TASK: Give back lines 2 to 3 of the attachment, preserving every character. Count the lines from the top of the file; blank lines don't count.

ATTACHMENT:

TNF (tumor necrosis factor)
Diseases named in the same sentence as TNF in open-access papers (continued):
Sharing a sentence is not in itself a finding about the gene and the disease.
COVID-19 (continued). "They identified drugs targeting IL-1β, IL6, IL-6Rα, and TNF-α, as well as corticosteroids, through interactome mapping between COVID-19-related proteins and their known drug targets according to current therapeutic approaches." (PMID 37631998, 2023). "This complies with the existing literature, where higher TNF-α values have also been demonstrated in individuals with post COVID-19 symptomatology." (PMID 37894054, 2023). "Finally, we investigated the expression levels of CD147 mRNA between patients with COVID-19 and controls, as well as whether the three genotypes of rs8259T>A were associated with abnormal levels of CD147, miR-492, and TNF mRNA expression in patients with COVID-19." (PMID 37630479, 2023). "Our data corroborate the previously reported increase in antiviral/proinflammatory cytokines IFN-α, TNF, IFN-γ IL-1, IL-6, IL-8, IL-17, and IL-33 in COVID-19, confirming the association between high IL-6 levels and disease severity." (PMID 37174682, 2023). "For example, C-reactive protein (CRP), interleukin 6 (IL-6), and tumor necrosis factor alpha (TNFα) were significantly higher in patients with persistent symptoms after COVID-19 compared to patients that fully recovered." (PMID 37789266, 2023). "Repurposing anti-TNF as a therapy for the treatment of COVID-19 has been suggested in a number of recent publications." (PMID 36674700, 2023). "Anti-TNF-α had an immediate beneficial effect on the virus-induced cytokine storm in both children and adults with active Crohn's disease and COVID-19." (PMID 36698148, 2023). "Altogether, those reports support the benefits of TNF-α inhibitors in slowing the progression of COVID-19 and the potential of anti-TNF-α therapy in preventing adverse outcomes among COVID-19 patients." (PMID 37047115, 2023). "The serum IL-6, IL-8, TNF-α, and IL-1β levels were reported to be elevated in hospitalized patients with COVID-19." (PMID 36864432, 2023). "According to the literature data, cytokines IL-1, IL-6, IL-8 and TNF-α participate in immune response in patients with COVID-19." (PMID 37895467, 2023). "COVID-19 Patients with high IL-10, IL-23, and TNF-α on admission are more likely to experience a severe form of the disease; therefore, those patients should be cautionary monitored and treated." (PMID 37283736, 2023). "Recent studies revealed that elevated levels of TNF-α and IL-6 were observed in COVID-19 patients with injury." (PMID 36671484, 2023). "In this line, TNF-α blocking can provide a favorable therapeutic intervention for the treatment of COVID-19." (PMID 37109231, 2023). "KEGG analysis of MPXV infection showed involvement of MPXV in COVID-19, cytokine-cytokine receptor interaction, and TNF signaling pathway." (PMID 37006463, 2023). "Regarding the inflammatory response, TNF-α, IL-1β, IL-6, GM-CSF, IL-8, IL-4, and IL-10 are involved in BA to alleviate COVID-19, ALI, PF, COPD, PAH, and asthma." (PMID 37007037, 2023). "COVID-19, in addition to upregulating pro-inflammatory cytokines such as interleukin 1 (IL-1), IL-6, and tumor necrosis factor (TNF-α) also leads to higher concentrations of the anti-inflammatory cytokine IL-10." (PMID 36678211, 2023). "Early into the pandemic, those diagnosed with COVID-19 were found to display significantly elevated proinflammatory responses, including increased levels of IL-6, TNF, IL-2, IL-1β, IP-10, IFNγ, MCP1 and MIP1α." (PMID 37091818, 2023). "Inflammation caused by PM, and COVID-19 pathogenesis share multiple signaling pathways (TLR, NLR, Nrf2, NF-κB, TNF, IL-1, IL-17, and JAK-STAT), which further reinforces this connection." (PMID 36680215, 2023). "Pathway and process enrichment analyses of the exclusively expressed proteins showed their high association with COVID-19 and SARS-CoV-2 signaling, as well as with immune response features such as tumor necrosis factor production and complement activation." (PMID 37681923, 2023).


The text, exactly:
Diseases named in the same sentence as TNF in open-access papers (continued):
Sharing a sentence is not in itself a finding about the gene and the disease.